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Principle of Animation - Anticipation

Anticipation

An action occurs in three parts:

  • the preparation for the action - this is anticipation
  • the action
  • the termination of the action
Anticipation can be the anatomical preparation for the action, e.g., retracting a foot before kicking a ball. It can also be a device to attract the viewer's attention to the proper screen area and to prepare them for the action, e.g., raising the arms and staring at something before picking it up, or staring off-screen at something and then reacting to it before the action moves on-screen. An example of this is the opening scene of Luxo, jr.. The father is looking off-screen and then reacts to something. This sets up the viewers to look at that part of the screen so they are prepared when Luxo, jr. hops in from off-screen.

A properly timed anticipation can enable the viewer to better understand a rapid action, e.g., preparing to run and then dashing off-screen.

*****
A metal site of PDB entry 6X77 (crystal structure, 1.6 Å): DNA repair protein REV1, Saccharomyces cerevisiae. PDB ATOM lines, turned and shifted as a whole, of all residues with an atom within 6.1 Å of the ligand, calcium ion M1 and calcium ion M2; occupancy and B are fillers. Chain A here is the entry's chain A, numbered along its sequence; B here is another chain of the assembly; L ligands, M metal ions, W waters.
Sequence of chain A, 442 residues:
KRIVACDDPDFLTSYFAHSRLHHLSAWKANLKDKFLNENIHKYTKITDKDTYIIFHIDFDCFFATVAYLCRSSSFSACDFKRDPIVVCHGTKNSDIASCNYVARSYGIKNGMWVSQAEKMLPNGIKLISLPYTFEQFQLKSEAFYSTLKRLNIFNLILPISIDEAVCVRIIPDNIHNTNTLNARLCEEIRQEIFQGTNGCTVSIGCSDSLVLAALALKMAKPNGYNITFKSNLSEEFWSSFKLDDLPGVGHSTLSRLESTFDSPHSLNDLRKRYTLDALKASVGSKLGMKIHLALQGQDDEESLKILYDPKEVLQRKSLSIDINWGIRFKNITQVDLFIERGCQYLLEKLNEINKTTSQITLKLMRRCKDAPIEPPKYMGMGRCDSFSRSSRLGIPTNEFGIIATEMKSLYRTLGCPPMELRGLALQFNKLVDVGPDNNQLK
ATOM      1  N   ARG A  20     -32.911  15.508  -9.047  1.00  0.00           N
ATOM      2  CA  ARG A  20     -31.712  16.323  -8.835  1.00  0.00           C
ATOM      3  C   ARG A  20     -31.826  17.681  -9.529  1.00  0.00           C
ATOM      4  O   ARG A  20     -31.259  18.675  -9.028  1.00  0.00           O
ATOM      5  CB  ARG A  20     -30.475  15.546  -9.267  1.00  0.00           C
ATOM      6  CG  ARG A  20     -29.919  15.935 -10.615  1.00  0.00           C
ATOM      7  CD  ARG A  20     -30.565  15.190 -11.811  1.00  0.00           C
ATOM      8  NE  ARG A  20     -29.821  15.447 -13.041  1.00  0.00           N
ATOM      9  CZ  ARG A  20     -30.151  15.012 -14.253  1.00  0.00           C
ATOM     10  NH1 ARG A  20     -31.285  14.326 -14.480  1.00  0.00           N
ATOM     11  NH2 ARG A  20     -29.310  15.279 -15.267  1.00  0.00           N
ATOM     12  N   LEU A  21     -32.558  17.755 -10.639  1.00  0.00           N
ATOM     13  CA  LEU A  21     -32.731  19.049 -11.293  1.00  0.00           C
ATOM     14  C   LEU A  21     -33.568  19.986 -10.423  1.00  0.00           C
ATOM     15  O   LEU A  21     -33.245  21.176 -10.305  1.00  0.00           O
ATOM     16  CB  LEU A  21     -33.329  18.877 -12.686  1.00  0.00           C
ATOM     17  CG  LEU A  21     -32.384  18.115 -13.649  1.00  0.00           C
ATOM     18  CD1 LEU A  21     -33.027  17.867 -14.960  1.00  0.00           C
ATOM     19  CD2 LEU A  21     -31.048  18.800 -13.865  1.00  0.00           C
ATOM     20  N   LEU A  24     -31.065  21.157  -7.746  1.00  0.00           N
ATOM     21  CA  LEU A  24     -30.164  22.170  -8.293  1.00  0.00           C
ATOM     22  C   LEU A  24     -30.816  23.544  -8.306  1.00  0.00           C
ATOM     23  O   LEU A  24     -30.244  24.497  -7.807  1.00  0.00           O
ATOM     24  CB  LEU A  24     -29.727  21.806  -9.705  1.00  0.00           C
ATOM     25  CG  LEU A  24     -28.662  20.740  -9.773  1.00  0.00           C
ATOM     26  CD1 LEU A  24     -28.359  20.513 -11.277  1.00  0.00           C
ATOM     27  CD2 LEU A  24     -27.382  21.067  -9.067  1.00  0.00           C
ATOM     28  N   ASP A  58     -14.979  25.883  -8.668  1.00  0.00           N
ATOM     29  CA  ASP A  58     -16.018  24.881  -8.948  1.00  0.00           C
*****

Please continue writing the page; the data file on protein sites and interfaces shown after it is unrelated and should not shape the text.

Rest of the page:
Anticipation can also create the perception of weight or mass, e.g., a heavy person might put their arms on a chair before they rise, whereas a smaller person might just stand up.

Great Video talking about Anticipation:
http://www.dailymotion.com/video/x9ehgv_pigeon-impossible-podcast-015-antic_shortfilms

Student work: http://www.youtube.com/watch?v=-yFWN57SztY

Student Work: http://www.youtube.com/watch?v=t_wbt7GtIOc

Scan each card, number them sequentially and save in a folder.
  1. In Photoshop - File - Import - ScanGear 7.0.1X...
  2. Place card on the scanner in the bottom left corner
  3. Click Advanced Mode
    • Output Resolution: 72
    • Full Platen
    • Click Preview
    • Selection Width 6.00 Height 4.00

    • In the Setting tab: click Descreen ON and UnSharp Mask OFF

    • Align the selected area, and SCAN

  4. Take the card out and put new card in and SCAN
  5. Repeat forever (ha ha)
  6. SAVE each card as TIF - Each file should be named image_001.tif, image_002.tif, etc.